Supt. Heinz Kuck, unit commander of 11 Division — which only a few weeks earlier had been amalgamated with neighbouring 22 Division — told the Star he would conduct an internal review of what happened that night, looking at deployment and communications and, if everything was jammed, there had been proper reallocation of resources, which clearly there hadn’t been.
“We all shoulder the responsibility to find out what happened and, if there was an error in judgment, to see what we can do to make sure it better not happen again.’’
In September, Perron’s measly effects were turned over to his daughter: razors, shaving cream, medicine and some ragged clothes.
She complains that nobody from the police department or the Crown attorney’s office has kept her apprised of the case, though she has a meeting next week with the lead homicide investigator.
Tomas wrote in a recent email to the Star: “Six months after I have not heard one word about what the f — was so important that they could allow my father, who I desperately wanted in my life, to be beaten to death … I understand that it has been an extremely traumatic year for all Torontonians, we have all experienced so much loss back to back, and I feel for every person who has been affected this year. But my father was just as important as any other, who do I feel so brushed aside?
“I wonder if I am the only individual feeling like this, in a system so crowded so of us who are in great need of answers and consistent support are falling through the cracks. I just don’t know what to do.”
From Perron: LOVE YOU I THINK OF YOU ALL THE TIME YOU ARE ALWAYS ON MY MIND
Tomas has consulted lawyers. But family members of crime victims cannot sue police, a decision affirmed (in another case) by Ontario’s Court of Appeal in April. Tomas was advised to push for a coroner’s inquest.
So what has become of that internal review?
“It’s a multi-pronged investigation,” Kuck tells the Star. He has completed his part but can’t released its contents. “It has to go through the chain of command.”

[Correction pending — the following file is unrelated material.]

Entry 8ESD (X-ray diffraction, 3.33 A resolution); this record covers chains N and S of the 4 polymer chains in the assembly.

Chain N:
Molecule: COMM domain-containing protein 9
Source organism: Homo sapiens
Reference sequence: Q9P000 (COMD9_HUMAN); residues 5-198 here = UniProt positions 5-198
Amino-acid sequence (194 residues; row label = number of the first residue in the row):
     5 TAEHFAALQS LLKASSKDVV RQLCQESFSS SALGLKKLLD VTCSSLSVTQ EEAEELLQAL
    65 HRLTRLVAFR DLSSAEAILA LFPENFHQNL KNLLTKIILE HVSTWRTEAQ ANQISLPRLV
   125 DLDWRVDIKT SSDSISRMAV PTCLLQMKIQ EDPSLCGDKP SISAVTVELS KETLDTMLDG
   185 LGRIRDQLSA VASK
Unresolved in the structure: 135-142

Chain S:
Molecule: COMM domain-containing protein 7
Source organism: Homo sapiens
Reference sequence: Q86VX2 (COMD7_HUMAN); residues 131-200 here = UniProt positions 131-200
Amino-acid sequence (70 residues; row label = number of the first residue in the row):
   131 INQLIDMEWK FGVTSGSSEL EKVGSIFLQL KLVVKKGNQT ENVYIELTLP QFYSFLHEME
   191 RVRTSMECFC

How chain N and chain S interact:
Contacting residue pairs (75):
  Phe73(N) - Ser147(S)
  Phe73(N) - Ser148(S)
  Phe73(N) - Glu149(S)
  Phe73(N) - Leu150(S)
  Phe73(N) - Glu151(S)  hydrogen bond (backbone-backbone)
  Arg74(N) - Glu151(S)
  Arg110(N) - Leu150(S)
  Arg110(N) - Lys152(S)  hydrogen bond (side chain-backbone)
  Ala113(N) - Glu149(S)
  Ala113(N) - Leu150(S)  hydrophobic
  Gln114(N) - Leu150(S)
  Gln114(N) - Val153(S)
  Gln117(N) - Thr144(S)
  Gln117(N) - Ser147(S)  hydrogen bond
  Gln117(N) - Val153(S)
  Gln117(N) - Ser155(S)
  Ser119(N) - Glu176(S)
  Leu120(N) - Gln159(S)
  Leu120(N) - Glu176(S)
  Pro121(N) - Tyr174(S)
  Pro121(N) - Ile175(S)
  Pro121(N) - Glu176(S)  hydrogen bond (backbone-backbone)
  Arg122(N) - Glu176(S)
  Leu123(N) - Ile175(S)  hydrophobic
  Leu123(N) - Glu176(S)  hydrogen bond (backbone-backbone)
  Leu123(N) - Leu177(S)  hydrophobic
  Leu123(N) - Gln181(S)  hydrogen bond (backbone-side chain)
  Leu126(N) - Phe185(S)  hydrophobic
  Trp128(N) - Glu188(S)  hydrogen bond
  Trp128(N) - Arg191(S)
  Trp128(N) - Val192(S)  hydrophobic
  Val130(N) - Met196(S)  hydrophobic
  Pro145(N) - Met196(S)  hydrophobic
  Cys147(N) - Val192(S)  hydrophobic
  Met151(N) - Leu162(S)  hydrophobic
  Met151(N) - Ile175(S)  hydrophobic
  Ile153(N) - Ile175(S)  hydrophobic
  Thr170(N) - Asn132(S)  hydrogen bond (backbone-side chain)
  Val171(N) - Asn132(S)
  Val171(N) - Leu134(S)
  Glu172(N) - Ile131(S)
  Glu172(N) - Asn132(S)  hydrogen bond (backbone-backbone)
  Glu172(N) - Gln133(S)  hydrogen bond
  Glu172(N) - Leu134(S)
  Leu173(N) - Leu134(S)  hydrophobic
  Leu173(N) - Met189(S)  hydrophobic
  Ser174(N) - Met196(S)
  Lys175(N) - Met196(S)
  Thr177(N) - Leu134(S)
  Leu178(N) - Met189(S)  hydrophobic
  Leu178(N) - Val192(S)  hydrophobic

Kuck has turned his part of the report over to Deputy Police Chief Shawna Coxon, who, in September 2017, was assigned the task with a high level review of the police department’s communications centre. Her recommendation was for 50 more call-takers, which was approved in April.
The Star could not reach Coxon for comment on the Perron review. But police spokesperson Meaghan Gray touched based with the deputy on the Star’s behalf.
“What I can offer is that anytime we have an issue we always look into the circumstances to find out what we can do better,” Gray writes in an email.
“In this particular case, all three units involved (11 Division, communications and TPOT)” — Toronto Police Operations Centre — “collectively looked at what happened and what could have been done differently. All of the issues we spoke to you about in June were substantiated by that review.”
What does that mean? Haven’t got a clue. But this is an internal review that absolutely must be publicly released. 9-1-1 is the city’s life-and-death line. We are owed answers.
Raymond Moore, 41, was arrested six days after the Perron’s death, so that part of the policing job was swiftly resolved. He’s been charged with second-degree murder.
Hello, anyone out there??? Where r u father?
Rosie DiManno is a columnist based in Toronto covering sports and current affairs. Follow her on Twitter: @rdimanno